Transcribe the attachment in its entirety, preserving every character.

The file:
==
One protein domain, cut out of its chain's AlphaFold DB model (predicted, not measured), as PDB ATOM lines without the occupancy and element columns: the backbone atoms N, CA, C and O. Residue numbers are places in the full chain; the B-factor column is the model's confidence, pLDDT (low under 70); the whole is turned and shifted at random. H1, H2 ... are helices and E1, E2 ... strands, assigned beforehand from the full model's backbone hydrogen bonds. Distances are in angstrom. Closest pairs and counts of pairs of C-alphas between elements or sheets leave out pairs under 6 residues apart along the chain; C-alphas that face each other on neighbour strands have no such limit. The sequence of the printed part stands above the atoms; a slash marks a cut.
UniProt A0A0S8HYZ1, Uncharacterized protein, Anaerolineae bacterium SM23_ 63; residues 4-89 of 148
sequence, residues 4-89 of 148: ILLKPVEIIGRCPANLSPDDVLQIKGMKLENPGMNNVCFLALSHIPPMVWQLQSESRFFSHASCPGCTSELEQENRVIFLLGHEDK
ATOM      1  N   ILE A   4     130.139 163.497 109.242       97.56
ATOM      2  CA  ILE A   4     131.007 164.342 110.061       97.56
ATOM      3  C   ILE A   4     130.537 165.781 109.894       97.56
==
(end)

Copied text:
One protein domain, cut out of its chain's AlphaFold DB model (predicted, not measured), as PDB ATOM lines without the occupancy and element columns: the backbone atoms N, CA, C and O. Residue numbers are places in the full chain; the B-factor column is the model's confidence, pLDDT (low under 70); the whole is turned and shifted at random. H1, H2 ... are helices and E1, E2 ... strands, assigned beforehand from the full model's backbone hydrogen bonds. Distances are in angstrom. Closest pairs and counts of pairs of C-alphas between elements or sheets leave out pairs under 6 residues apart along the chain; C-alphas that face each other on neighbour strands have no such limit. The sequence of the printed part stands above the atoms; a slash marks a cut.
UniProt A0A0S8HYZ1, Uncharacterized protein, Anaerolineae bacterium SM23_ 63; residues 4-89 of 148
sequence, residues 4-89 of 148: ILLKPVEIIGRCPANLSPDDVLQIKGMKLENPGMNNVCFLALSHIPPMVWQLQSESRFFSHASCPGCTSELEQENRVIFLLGHEDK
ATOM      1  N   ILE A   4     130.139 163.497 109.242       97.56
ATOM      2  CA  ILE A   4     131.007 164.342 110.061       97.56
ATOM      3  C   ILE A   4     130.537 165.781 109.894       97.56